Descending
Either of the previously mentioned ascents will work for descending as well. Descent on the mountain goes very quickly - too quickly on occasion - and I would advise caution on loose rock and grass. The game trails will be a life-saver on many areas of the descent!

Hazards

Loose rock, scree, and talus slopes are the primary concern across the mountain. Coupled with the steep slopes, it is very easy to fall badly - but not if care is taken not to do so!

Make sure to note time in and wear a watch so you know when to turn back, descent is faster, but getting trapped in the dark is much slower.

Mind rattlesnakes in the summer, they'll usually let you know they're there well in advance, but watch your step anyway.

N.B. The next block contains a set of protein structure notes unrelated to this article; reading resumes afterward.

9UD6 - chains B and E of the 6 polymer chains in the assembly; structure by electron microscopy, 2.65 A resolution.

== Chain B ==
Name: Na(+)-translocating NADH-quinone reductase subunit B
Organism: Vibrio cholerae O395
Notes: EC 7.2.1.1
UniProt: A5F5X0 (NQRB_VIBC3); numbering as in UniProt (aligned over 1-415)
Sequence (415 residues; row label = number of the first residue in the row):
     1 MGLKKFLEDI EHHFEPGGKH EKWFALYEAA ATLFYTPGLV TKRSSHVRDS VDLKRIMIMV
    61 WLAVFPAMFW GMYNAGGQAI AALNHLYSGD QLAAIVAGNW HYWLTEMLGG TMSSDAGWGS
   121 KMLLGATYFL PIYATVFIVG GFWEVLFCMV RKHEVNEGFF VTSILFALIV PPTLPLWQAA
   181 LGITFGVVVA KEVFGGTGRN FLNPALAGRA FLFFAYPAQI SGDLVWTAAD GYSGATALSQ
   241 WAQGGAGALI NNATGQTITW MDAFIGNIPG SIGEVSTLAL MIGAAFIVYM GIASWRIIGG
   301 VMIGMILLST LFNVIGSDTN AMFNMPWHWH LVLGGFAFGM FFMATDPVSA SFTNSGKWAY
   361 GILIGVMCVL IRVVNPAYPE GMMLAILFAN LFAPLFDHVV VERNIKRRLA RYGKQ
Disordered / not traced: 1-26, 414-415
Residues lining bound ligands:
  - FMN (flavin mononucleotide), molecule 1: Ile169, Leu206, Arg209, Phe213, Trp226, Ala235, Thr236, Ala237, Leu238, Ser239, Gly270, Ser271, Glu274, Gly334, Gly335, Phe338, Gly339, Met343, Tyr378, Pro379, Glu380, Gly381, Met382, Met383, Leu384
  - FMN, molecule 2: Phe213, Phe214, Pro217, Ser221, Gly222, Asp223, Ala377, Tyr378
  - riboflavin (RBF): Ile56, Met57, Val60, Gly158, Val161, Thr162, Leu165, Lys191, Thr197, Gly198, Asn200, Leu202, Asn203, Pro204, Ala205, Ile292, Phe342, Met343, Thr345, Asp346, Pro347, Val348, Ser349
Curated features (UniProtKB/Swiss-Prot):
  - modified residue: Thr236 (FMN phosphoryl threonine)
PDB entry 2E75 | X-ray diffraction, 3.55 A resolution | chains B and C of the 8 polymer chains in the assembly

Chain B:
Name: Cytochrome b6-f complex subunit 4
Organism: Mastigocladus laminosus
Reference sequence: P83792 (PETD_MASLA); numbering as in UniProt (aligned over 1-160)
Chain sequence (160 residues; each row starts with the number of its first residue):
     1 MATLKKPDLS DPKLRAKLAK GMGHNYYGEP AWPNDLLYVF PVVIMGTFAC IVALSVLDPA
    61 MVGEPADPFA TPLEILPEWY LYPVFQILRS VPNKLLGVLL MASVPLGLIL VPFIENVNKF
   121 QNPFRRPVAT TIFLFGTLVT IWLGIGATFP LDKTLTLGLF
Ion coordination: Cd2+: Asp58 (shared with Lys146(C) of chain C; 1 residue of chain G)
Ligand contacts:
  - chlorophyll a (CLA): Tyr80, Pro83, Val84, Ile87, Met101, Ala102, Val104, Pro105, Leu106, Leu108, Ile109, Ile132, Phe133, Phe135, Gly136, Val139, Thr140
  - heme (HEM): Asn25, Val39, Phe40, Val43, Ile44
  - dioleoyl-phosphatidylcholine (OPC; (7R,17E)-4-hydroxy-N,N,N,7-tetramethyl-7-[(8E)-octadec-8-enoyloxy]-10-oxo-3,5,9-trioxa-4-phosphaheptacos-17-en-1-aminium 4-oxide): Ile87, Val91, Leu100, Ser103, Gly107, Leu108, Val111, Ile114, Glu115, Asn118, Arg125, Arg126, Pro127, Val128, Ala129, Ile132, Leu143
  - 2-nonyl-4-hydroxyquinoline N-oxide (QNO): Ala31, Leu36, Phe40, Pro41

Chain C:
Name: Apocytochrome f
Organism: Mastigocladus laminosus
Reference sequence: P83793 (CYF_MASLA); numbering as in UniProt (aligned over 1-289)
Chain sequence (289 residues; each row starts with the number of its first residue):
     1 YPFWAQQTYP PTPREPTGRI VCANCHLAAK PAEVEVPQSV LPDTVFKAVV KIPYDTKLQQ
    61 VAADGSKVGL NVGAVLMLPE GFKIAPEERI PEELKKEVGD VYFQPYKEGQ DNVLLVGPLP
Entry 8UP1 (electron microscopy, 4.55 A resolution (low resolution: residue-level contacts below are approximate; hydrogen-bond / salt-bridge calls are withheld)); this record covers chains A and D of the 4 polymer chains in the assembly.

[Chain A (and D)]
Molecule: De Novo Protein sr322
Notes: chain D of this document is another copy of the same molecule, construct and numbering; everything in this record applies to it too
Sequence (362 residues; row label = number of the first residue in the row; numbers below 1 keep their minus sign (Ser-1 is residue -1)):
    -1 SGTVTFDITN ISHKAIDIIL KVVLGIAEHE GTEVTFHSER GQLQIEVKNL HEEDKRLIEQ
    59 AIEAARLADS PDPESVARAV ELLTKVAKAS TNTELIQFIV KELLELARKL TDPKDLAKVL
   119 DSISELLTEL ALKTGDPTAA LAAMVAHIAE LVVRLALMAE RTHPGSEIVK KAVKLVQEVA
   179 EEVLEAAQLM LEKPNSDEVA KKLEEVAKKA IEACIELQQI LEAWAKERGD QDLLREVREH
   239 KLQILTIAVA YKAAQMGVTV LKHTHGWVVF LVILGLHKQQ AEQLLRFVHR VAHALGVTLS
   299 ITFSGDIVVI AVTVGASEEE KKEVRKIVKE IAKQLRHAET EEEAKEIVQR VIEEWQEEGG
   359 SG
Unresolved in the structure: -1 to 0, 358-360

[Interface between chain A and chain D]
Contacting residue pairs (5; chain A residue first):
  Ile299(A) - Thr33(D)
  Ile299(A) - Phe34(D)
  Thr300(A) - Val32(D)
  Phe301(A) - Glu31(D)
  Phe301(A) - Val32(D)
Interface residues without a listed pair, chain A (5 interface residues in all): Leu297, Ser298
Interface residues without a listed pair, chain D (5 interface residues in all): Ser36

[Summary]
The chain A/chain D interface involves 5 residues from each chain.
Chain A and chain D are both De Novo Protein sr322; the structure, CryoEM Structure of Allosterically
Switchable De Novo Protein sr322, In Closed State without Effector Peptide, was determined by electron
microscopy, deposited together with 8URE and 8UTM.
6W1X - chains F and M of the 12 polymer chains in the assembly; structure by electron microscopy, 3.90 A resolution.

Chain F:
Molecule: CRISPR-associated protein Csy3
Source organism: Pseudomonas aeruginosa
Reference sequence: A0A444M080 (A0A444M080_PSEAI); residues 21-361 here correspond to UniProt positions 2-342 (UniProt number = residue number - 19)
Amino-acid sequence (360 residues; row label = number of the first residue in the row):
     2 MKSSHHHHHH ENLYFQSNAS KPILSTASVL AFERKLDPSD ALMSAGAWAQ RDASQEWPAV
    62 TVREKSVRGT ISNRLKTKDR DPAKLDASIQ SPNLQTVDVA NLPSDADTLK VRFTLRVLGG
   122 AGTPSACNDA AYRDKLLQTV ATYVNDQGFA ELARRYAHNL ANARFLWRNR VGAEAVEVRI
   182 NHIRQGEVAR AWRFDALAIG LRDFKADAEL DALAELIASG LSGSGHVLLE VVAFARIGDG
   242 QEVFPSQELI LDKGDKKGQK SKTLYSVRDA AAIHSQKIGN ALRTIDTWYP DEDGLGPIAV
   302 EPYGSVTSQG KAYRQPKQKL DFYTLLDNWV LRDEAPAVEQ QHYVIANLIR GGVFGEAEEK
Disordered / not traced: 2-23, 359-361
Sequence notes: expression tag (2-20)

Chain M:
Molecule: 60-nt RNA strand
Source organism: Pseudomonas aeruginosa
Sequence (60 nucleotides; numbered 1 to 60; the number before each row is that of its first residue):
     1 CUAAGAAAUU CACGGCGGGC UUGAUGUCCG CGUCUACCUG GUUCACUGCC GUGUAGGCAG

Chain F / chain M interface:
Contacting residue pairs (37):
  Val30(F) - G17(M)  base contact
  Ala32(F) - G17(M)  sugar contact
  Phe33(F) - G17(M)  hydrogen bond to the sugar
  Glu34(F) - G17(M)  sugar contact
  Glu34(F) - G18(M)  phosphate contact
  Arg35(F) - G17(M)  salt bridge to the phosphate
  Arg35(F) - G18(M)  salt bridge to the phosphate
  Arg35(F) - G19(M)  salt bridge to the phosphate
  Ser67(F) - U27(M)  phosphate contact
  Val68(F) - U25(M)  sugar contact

Heat can be very excessive, so bring plenty of water and sunscreen.

Don't let these hazards deter you from a beautiful climb, just be able to cope with whatever mother nature throws your way!

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Alex WoodPhotos

Alex Wood

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Put some photos in the page! Photos help describe and make a page interesting! If you need help formatting photos into your pages, let me know. Cheers
Posted Feb 8, 2012 1:04 am